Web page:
The Neurogenetics Laboratory is engaged in the identification and understanding of genetic factors that influence diseases and conditions of mid- and late life.  The primary targets of our investigations are Huntington’s disease (HD), Parkinson’s disease (PD), and obesity, although we also study pulmonary function, cardiovascular disease, and osteoporosis.

Our research paradigms apply methodologies which combine five main areas of expertise:

  1. Genetic epidemiological studies into the patterns of disease expression in families and communities, examining the influence and interaction of genetic and environmental risk factors influencing disease risk.
  2. Genome-wide analysis of DNA sequence polymorphisms by “genome wide association studies” (GWAS), gene expression profiling by RNA-sequencing, and regulatory mechanisms by genome wide micro-RNA sequencing and by genome wide chromatin immunoprecipitation sequencing (ChIP-Seq), to identify genes, gene expression and regulatory mechanisms associated with disease risk.
  3. Statistical genetic methods to analyze and model the association of disease related phenotypes with the various components of genetic information described above.
  4. Bioinformatic assessment of gene sets and pathways as well as gene structure and function to gain insight into the genetic mechanisms implicated in disease expression.
  5. Cell biology and model organism studies of implicated genes and pathways to elucidate the mechanisms of disease expression and targets for therapeutic intervention.

The application of a variety of genetic analytic methods of the targeted traits and diseases is a major emphasis of the lab.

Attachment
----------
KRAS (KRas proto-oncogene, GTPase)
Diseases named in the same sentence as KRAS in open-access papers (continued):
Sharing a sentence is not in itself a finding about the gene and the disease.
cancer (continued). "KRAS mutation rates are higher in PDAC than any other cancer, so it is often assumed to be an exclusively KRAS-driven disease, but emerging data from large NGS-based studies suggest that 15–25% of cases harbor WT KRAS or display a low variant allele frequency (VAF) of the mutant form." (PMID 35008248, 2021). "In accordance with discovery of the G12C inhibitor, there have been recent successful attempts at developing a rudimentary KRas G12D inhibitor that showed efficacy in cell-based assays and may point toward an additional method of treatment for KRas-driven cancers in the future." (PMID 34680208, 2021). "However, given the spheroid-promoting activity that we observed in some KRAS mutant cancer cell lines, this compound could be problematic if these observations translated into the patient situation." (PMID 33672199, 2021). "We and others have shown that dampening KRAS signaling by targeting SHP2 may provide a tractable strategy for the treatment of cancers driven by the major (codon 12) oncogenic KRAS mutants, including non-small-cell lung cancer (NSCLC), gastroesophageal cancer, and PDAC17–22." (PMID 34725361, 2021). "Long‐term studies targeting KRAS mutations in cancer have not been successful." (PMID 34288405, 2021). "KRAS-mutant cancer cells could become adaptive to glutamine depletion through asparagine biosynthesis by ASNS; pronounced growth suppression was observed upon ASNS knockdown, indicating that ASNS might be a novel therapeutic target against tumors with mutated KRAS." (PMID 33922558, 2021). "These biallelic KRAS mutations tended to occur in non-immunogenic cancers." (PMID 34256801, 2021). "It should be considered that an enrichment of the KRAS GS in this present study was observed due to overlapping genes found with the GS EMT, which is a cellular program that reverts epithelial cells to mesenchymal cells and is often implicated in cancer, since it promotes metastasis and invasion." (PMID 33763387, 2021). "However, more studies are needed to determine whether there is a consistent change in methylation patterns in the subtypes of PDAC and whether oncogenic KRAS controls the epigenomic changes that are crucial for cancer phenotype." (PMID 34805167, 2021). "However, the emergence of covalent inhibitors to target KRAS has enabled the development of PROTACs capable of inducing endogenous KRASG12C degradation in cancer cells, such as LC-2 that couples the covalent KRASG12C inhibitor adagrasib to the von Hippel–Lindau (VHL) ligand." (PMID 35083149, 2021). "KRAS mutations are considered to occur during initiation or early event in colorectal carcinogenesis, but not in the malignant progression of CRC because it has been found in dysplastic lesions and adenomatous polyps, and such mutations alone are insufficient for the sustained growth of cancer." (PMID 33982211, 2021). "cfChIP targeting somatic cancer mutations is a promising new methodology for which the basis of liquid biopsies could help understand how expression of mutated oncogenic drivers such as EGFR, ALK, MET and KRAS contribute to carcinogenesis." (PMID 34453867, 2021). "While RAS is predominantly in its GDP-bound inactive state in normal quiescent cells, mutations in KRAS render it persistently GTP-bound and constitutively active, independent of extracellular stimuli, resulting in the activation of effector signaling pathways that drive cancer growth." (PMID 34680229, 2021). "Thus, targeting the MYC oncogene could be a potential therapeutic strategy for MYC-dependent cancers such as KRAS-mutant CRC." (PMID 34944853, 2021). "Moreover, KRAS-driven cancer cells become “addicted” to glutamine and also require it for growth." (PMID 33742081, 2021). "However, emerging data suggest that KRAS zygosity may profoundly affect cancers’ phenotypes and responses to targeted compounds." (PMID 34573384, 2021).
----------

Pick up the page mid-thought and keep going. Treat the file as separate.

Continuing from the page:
The lab has a long-standing interest in Huntington’s disease and participated in the cloning of the gene for Huntington’s disease in 1993, as well as a wide range of research investigations for this disease. We have been affiliated with the New England Huntington’s disease “Center Without Walls” since its inception in 1980. Our HD studies are best characterized as ‘Neurobiological Studies’ in that they encompass investigations into the mechanisms of disease expression, including complex genetic modifier studies and a series of neuropathological studies of effects of disease expression in the brain.

We initiated the genetic linkage scan project in the Framingham Study, and a genetic linkage and GWAS scans in Parkinson’s disease. Our Parkinson’s disease genetic study, known as the “GenePD” study, involved an international collaboration of more than twenty clinical centers in Parkinson’s disease.

Currently, the lab is engaged in studies of mRNA, sncRNA and ChIP Sequencing to elucidate the roles of genes and regulation of gene expression in neurodegeneration with an emphasis on Huntington’s disease and Parkinson’s disease.  Our studies implicating GAK in alpha-synuclein toxicity in PD models, led to award of R01-NS076843-02 (Characterization of the Role of cyclin G-Associated Kinase in Parkinson disease, Myers PI) which focuses on RNA-Sequencing in PD and control brains.  We recently initiated a combined ChIP-Sequencing / RNA-Sequencing study in Huntington’s and control brains which led to award of R01-NS073947-02 (Epigenetic Markers in Huntington Disease Brain, Myers PI).

NIH Funding Support:
R01-NS073947 (Epigenetic Markers in Huntington Disease Brain, Myers PI)
R01-NS076843 (Characterization of the Role of cyclin G-Associated Kinase in Parkinson disease, Myers PI)
R01-HL088215 (Genomic Scan for Atherosclerosis Pathway Genes in African Americans from FHS-SCAN, Michael A. Province PI, Myers Subcontract PI)
R01-AR/AG-41398 (Risk Factors for Age Related Bone Loss in the Framingham Study, Douglas Kiel PI, Myers Investigator)

Foundation Funding Support:
The Jerry MacDonald Huntington Disease Research Fund
The Coogan Family Research Fund for Parkinson’s disease
The Robert P. and Judith N. Goldberg Parkinson Research Foundation